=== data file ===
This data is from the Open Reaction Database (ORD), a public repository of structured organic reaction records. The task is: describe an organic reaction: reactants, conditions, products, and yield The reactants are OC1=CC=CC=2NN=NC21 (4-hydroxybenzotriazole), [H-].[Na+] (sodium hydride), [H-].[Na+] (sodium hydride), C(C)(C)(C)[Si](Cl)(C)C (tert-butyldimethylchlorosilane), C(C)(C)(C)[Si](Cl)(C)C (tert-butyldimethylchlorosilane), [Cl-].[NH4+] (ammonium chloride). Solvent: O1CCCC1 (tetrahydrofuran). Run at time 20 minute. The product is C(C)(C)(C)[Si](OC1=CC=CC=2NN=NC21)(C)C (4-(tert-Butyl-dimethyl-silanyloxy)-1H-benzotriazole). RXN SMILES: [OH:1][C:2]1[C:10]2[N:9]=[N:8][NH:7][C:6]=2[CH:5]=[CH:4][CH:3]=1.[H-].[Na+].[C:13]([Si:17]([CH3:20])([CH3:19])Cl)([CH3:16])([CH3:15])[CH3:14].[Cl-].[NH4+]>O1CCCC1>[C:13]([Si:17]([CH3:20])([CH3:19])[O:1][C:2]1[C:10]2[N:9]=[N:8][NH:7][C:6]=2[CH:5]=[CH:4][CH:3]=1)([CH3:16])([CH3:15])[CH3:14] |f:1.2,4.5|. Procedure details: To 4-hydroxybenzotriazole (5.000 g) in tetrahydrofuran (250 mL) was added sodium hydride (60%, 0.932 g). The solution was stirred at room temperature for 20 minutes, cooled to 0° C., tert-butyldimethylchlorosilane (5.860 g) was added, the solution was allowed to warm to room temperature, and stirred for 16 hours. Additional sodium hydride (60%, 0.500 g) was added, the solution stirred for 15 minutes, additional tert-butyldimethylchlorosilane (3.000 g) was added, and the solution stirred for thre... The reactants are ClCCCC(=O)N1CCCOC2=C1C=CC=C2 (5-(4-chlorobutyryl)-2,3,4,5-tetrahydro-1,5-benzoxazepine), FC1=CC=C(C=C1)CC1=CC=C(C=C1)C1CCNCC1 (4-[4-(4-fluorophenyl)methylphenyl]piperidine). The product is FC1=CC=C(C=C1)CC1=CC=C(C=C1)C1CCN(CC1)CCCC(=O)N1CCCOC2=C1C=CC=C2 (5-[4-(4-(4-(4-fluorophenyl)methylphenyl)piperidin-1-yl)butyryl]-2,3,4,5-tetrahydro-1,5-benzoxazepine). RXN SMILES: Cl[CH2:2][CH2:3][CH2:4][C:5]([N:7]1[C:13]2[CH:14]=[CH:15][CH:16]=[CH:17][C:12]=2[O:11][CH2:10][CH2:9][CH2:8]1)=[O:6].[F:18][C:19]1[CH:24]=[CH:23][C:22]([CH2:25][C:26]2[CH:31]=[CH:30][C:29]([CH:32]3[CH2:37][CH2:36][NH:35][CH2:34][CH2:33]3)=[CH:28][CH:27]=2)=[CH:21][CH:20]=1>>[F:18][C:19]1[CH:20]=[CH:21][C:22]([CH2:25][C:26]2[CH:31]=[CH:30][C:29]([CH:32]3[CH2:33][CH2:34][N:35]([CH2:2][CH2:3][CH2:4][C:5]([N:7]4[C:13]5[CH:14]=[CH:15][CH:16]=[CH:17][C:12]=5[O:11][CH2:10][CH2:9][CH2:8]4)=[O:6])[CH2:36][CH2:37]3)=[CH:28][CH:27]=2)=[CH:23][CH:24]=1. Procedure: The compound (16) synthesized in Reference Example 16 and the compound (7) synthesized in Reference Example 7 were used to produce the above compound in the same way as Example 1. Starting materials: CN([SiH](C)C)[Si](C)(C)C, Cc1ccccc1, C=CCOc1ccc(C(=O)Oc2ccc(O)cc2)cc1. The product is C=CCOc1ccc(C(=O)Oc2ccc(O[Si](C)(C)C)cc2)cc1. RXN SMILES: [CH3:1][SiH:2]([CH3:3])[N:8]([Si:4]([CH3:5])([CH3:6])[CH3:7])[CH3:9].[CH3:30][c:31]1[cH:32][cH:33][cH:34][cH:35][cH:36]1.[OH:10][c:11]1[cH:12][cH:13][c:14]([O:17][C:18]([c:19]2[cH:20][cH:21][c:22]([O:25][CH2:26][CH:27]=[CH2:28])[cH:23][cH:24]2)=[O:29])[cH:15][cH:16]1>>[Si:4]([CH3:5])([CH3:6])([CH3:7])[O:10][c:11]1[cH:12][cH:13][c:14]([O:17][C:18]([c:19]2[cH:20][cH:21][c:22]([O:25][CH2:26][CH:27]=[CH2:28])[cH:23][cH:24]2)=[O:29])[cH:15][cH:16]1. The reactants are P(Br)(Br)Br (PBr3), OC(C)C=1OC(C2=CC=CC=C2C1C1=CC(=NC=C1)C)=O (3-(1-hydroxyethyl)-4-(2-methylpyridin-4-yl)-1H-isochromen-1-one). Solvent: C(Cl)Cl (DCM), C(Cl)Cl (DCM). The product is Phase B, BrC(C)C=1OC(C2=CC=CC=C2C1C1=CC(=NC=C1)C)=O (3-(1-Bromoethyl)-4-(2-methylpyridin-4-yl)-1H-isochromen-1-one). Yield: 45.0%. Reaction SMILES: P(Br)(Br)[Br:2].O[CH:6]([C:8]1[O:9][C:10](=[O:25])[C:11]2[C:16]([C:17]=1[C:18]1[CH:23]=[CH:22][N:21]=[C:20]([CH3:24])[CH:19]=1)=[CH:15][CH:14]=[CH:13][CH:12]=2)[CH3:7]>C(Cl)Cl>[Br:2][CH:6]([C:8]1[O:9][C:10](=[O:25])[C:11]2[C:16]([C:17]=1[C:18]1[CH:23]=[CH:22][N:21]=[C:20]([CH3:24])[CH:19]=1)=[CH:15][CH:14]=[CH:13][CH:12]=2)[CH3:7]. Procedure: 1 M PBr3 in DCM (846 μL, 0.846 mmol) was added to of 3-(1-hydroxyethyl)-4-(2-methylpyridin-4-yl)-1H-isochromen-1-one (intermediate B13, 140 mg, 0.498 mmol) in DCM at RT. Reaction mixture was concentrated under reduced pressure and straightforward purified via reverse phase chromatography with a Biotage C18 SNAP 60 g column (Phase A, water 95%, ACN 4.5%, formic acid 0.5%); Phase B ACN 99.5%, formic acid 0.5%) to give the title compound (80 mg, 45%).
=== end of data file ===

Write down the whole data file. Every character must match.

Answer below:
This data is from the Open Reaction Database (ORD), a public repository of structured organic reaction records. The task is: describe an organic reaction: reactants, conditions, products, and yield The reactants are OC1=CC=CC=2NN=NC21 (4-hydroxybenzotriazole), [H-].[Na+] (sodium hydride), [H-].[Na+] (sodium hydride), C(C)(C)(C)[Si](Cl)(C)C (tert-butyldimethylchlorosilane), C(C)(C)(C)[Si](Cl)(C)C (tert-butyldimethylchlorosilane), [Cl-].[NH4+] (ammonium chloride). Solvent: O1CCCC1 (tetrahydrofuran). Run at time 20 minute. The product is C(C)(C)(C)[Si](OC1=CC=CC=2NN=NC21)(C)C (4-(tert-Butyl-dimethyl-silanyloxy)-1H-benzotriazole). RXN SMILES: [OH:1][C:2]1[C:10]2[N:9]=[N:8][NH:7][C:6]=2[CH:5]=[CH:4][CH:3]=1.[H-].[Na+].[C:13]([Si:17]([CH3:20])([CH3:19])Cl)([CH3:16])([CH3:15])[CH3:14].[Cl-].[NH4+]>O1CCCC1>[C:13]([Si:17]([CH3:20])([CH3:19])[O:1][C:2]1[C:10]2[N:9]=[N:8][NH:7][C:6]=2[CH:5]=[CH:4][CH:3]=1)([CH3:16])([CH3:15])[CH3:14] |f:1.2,4.5|. Procedure details: To 4-hydroxybenzotriazole (5.000 g) in tetrahydrofuran (250 mL) was added sodium hydride (60%, 0.932 g). The solution was stirred at room temperature for 20 minutes, cooled to 0° C., tert-butyldimethylchlorosilane (5.860 g) was added, the solution was allowed to warm to room temperature, and stirred for 16 hours. Additional sodium hydride (60%, 0.500 g) was added, the solution stirred for 15 minutes, additional tert-butyldimethylchlorosilane (3.000 g) was added, and the solution stirred for thre... The reactants are ClCCCC(=O)N1CCCOC2=C1C=CC=C2 (5-(4-chlorobutyryl)-2,3,4,5-tetrahydro-1,5-benzoxazepine), FC1=CC=C(C=C1)CC1=CC=C(C=C1)C1CCNCC1 (4-[4-(4-fluorophenyl)methylphenyl]piperidine). The product is FC1=CC=C(C=C1)CC1=CC=C(C=C1)C1CCN(CC1)CCCC(=O)N1CCCOC2=C1C=CC=C2 (5-[4-(4-(4-(4-fluorophenyl)methylphenyl)piperidin-1-yl)butyryl]-2,3,4,5-tetrahydro-1,5-benzoxazepine). RXN SMILES: Cl[CH2:2][CH2:3][CH2:4][C:5]([N:7]1[C:13]2[CH:14]=[CH:15][CH:16]=[CH:17][C:12]=2[O:11][CH2:10][CH2:9][CH2:8]1)=[O:6].[F:18][C:19]1[CH:24]=[CH:23][C:22]([CH2:25][C:26]2[CH:31]=[CH:30][C:29]([CH:32]3[CH2:37][CH2:36][NH:35][CH2:34][CH2:33]3)=[CH:28][CH:27]=2)=[CH:21][CH:20]=1>>[F:18][C:19]1[CH:20]=[CH:21][C:22]([CH2:25][C:26]2[CH:31]=[CH:30][C:29]([CH:32]3[CH2:33][CH2:34][N:35]([CH2:2][CH2:3][CH2:4][C:5]([N:7]4[C:13]5[CH:14]=[CH:15][CH:16]=[CH:17][C:12]=5[O:11][CH2:10][CH2:9][CH2:8]4)=[O:6])[CH2:36][CH2:37]3)=[CH:28][CH:27]=2)=[CH:23][CH:24]=1. Procedure: The compound (16) synthesized in Reference Example 16 and the compound (7) synthesized in Reference Example 7 were used to produce the above compound in the same way as Example 1. Starting materials: CN([SiH](C)C)[Si](C)(C)C, Cc1ccccc1, C=CCOc1ccc(C(=O)Oc2ccc(O)cc2)cc1. The product is C=CCOc1ccc(C(=O)Oc2ccc(O[Si](C)(C)C)cc2)cc1. RXN SMILES: [CH3:1][SiH:2]([CH3:3])[N:8]([Si:4]([CH3:5])([CH3:6])[CH3:7])[CH3:9].[CH3:30][c:31]1[cH:32][cH:33][cH:34][cH:35][cH:36]1.[OH:10][c:11]1[cH:12][cH:13][c:14]([O:17][C:18]([c:19]2[cH:20][cH:21][c:22]([O:25][CH2:26][CH:27]=[CH2:28])[cH:23][cH:24]2)=[O:29])[cH:15][cH:16]1>>[Si:4]([CH3:5])([CH3:6])([CH3:7])[O:10][c:11]1[cH:12][cH:13][c:14]([O:17][C:18]([c:19]2[cH:20][cH:21][c:22]([O:25][CH2:26][CH:27]=[CH2:28])[cH:23][cH:24]2)=[O:29])[cH:15][cH:16]1. The reactants are P(Br)(Br)Br (PBr3), OC(C)C=1OC(C2=CC=CC=C2C1C1=CC(=NC=C1)C)=O (3-(1-hydroxyethyl)-4-(2-methylpyridin-4-yl)-1H-isochromen-1-one). Solvent: C(Cl)Cl (DCM), C(Cl)Cl (DCM). The product is Phase B, BrC(C)C=1OC(C2=CC=CC=C2C1C1=CC(=NC=C1)C)=O (3-(1-Bromoethyl)-4-(2-methylpyridin-4-yl)-1H-isochromen-1-one). Yield: 45.0%. Reaction SMILES: P(Br)(Br)[Br:2].O[CH:6]([C:8]1[O:9][C:10](=[O:25])[C:11]2[C:16]([C:17]=1[C:18]1[CH:23]=[CH:22][N:21]=[C:20]([CH3:24])[CH:19]=1)=[CH:15][CH:14]=[CH:13][CH:12]=2)[CH3:7]>C(Cl)Cl>[Br:2][CH:6]([C:8]1[O:9][C:10](=[O:25])[C:11]2[C:16]([C:17]=1[C:18]1[CH:23]=[CH:22][N:21]=[C:20]([CH3:24])[CH:19]=1)=[CH:15][CH:14]=[CH:13][CH:12]=2)[CH3:7]. Procedure: 1 M PBr3 in DCM (846 μL, 0.846 mmol) was added to of 3-(1-hydroxyethyl)-4-(2-methylpyridin-4-yl)-1H-isochromen-1-one (intermediate B13, 140 mg, 0.498 mmol) in DCM at RT. Reaction mixture was concentrated under reduced pressure and straightforward purified via reverse phase chromatography with a Biotage C18 SNAP 60 g column (Phase A, water 95%, ACN 4.5%, formic acid 0.5%); Phase B ACN 99.5%, formic acid 0.5%) to give the title compound (80 mg, 45%).